Certainly one of the essays that laid the foundations of environmental economics is “The Economics of the Coming Spaceship Earth”, published in 1966 by Kenneth Boulding. In the essay, Boulding outlines two types of economy, identifying them with two figures, the cowboy and the spaceman: the cowboy merely considers the endless plains that surround him, driven by a continuous thirst for conquest and consumption; the spaceman, on the other hand, is profoundly aware of the system in which he lives, the great spaceship Earth, of its limits and the cycles that regulate its operation. “For the sake of picturesqueness, I am tempted to call the open economy the “cowboy economy”, the cowboy being symbolic of the illimitable plains and also associated with reckless, exploitative, romantic, and violent behaviour, which is characteristic of open societies. The closed economy of the future might similarly be called the “spaceman” economy, in which the earth has become a single spaceship, without unlimited reservoirs of anything, either for extraction or for pollution, and in which, therefore, man must find his place in a cyclical ecological system which is capable of continuous reproduction of material form even though it cannot escape having inputs of energy.”
Boulding was the first to consider the Earth as a closed system: only from the Earth, just as spacemen do in a spaceship, can Earthlings get the resources they need, and only on Earth can they discard waste and refuse. Energy stocks, therefore, can only be replaced by solar energy while water and raw materials can only be durable if they are reused and recycled. The myth of the expansion of consumption and the economies of individual countries and the world can only lead to a more or less rapidly approaching crisis, precisely because this model is based on a mistaken assumption, which is to consider the resources on our planet as unlimited.
The 1970s and environmental awareness
The 1970s marked the advent of environmental awareness, ecological thinking and the need to adopt a more sustainable economic and lifestyle model. In those years the environmental movement was born on an international scale and in 1972 MIT produced the “Limits to growth” scientific report commissioned by the Club of Rome, to study the problems of scarcity of resources and limits to development.
The closing circle and the limits of development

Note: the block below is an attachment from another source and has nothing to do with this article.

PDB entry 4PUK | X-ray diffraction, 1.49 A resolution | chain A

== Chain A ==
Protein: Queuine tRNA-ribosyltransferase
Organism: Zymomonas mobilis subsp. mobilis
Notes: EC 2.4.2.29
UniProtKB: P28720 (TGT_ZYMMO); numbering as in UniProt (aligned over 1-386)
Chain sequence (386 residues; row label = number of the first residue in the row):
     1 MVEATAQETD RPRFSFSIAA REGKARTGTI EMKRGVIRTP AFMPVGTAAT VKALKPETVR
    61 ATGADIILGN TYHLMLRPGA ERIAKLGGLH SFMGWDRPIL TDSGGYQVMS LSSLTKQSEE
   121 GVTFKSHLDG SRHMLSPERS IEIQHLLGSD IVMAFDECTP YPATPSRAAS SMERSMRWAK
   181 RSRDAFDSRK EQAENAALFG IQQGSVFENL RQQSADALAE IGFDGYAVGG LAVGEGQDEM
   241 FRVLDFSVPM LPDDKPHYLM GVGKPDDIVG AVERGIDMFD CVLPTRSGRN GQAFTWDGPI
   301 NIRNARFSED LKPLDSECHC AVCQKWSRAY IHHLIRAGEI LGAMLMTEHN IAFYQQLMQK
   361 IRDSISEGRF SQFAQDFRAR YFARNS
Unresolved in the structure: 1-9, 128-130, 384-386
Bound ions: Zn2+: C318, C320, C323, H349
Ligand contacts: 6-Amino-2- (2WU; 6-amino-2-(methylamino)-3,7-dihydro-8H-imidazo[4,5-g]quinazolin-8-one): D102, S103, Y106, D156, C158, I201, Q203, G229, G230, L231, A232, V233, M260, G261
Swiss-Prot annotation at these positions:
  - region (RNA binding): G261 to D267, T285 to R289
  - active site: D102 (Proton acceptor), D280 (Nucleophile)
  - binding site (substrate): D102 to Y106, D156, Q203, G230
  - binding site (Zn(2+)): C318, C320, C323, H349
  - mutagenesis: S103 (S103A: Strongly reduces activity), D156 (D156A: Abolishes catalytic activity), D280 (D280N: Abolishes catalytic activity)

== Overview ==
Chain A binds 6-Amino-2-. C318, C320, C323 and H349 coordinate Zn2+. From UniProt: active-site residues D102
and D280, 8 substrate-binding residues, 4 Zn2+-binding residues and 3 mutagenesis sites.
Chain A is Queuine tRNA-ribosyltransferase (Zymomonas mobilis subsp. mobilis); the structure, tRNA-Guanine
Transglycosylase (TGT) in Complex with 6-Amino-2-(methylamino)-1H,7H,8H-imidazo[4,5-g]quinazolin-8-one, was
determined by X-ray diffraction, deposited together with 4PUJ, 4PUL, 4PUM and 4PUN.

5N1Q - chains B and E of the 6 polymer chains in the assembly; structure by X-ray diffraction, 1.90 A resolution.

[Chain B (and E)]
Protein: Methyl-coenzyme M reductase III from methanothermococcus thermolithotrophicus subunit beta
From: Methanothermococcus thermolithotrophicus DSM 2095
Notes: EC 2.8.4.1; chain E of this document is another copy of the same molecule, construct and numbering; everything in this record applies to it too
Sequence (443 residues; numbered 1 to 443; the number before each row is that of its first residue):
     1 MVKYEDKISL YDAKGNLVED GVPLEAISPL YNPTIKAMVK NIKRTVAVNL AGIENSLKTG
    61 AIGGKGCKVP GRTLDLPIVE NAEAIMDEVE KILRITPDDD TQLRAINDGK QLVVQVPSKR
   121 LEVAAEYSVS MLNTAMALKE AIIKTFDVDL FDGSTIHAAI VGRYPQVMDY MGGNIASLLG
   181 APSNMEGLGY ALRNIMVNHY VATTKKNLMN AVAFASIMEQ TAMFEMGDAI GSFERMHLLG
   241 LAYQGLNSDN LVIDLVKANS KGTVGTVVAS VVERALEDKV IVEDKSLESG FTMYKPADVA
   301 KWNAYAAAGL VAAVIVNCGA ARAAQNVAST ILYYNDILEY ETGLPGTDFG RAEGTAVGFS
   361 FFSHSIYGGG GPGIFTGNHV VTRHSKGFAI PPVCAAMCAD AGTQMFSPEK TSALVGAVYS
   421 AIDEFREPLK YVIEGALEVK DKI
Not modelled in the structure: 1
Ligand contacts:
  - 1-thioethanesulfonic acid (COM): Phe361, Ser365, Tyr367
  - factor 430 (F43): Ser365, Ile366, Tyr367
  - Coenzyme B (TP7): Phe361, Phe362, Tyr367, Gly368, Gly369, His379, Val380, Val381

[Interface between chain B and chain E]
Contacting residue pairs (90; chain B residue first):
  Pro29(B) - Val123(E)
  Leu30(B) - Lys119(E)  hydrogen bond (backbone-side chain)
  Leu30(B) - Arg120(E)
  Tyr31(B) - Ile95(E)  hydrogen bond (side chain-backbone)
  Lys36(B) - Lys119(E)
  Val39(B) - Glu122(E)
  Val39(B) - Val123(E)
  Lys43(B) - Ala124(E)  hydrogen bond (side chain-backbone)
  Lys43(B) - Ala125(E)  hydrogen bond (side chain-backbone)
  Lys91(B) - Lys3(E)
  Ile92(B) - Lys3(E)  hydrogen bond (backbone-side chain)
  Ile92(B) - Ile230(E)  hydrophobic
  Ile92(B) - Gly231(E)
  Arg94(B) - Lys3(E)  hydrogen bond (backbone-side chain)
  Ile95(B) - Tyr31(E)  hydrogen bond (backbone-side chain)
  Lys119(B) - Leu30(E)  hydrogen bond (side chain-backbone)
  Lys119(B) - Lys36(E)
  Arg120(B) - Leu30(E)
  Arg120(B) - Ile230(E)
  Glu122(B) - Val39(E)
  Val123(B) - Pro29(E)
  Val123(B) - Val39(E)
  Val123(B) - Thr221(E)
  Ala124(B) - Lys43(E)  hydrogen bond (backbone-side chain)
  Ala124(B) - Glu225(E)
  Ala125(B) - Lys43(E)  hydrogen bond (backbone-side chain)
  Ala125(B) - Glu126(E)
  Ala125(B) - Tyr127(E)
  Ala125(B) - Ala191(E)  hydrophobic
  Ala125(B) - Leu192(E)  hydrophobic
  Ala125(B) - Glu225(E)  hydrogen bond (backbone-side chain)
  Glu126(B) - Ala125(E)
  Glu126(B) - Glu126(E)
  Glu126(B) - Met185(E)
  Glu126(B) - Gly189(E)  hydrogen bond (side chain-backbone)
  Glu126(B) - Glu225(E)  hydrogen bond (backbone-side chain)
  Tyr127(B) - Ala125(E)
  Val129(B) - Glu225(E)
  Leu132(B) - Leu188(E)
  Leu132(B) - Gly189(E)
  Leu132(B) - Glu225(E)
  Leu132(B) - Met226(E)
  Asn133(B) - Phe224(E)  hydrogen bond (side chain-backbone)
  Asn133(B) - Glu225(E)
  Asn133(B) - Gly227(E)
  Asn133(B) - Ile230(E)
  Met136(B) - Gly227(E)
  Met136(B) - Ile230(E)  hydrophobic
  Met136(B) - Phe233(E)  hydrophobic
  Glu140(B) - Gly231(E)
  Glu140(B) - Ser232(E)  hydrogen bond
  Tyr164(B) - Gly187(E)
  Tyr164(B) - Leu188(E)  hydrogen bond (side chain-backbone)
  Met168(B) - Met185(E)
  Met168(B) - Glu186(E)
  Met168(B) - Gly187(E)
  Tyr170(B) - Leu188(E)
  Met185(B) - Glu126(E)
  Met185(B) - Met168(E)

In 1971 Barry Commoner, an American biologist born in 1917, wrote in the well-known book “The Closing Circle”: “The Earth’s life system derived from the consumption of a non-renewable resource, on water and on the geochemical store of organic matter (…) survival became possible because of a timely evolutionary development: the emergence of the first photosynthetic organisms (…).”
Stahel's Circular Economy
Walter R. Stahel is today considered the father of the circular economy and one of the greatest visionaries because he firmly believes that another economy is possible. In 1976, together with Geneviéve Reday-Mulvey, Stahel produced a technical report for the European Commission entitled 'The Potential for Substituting Manpower for Energy', in which he analysed the issue of resource wastage related to the rapid disposal of consumer goods.
Cradle to Cradle
“All the ants on this planet together create a biomass far greater than that of we humans. Ants have been incredibly industrious for millions of years, yet their productivity has nourished plants, animals, and soil. The same cannot be said of human industry. Human industry has been in business for just over a century, but it has caused the degradation of nearly every ecosystem on the planet. Nature does not have a design problem. Humanity does.”
From sailing to the circular economy: Ellen MacArthur's story
In 2010, Ellen MacArthur founded the Ellen MacArthur Foundation, an international non-profit organisation established to accelerate transition to a regenerative and circular economy and to make it an effective reality. At present, the Ellen MacArthur Foundation is the main operational body for the dissemination of the circular economy internationally, as it works to bring together even complementary schools of thought with the aim of creating a coherent framework.